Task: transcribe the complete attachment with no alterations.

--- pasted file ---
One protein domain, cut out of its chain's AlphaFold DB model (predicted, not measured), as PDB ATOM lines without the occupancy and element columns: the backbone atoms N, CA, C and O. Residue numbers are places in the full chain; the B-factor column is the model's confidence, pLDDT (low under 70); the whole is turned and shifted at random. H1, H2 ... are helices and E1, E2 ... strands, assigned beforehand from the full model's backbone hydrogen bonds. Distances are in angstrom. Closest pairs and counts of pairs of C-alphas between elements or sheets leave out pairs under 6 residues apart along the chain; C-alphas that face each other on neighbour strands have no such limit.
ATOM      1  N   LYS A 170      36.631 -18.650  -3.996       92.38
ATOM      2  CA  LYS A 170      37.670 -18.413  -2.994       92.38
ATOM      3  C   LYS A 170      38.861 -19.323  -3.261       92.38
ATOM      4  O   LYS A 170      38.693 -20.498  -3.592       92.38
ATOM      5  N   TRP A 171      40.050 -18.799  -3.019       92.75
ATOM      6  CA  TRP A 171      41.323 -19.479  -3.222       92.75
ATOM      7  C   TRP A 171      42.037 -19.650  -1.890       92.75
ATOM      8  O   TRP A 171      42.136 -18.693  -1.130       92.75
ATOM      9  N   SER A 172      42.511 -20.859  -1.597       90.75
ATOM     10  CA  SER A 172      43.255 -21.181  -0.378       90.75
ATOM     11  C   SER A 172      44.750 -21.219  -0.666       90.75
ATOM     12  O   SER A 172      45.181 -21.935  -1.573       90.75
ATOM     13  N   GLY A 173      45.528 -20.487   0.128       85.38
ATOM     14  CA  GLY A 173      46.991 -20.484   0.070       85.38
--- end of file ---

One protein domain, cut out of its chain's AlphaFold DB model (predicted, not measured), as PDB ATOM lines without the occupancy and element columns: the backbone atoms N, CA, C and O. Residue numbers are places in the full chain; the B-factor column is the model's confidence, pLDDT (low under 70); the whole is turned and shifted at random. H1, H2 ... are helices and E1, E2 ... strands, assigned beforehand from the full model's backbone hydrogen bonds. Distances are in angstrom. Closest pairs and counts of pairs of C-alphas between elements or sheets leave out pairs under 6 residues apart along the chain; C-alphas that face each other on neighbour strands have no such limit.
ATOM      1  N   LYS A 170      36.631 -18.650  -3.996       92.38
ATOM      2  CA  LYS A 170      37.670 -18.413  -2.994       92.38
ATOM      3  C   LYS A 170      38.861 -19.323  -3.261       92.38
ATOM      4  O   LYS A 170      38.693 -20.498  -3.592       92.38
ATOM      5  N   TRP A 171      40.050 -18.799  -3.019       92.75
ATOM      6  CA  TRP A 171      41.323 -19.479  -3.222       92.75
ATOM      7  C   TRP A 171      42.037 -19.650  -1.890       92.75
ATOM      8  O   TRP A 171      42.136 -18.693  -1.130       92.75
ATOM      9  N   SER A 172      42.511 -20.859  -1.597       90.75
ATOM     10  CA  SER A 172      43.255 -21.181  -0.378       90.75
ATOM     11  C   SER A 172      44.750 -21.219  -0.666       90.75
ATOM     12  O   SER A 172      45.181 -21.935  -1.573       90.75
ATOM     13  N   GLY A 173      45.528 -20.487   0.128       85.38
ATOM     14  CA  GLY A 173      46.991 -20.484   0.070       85.38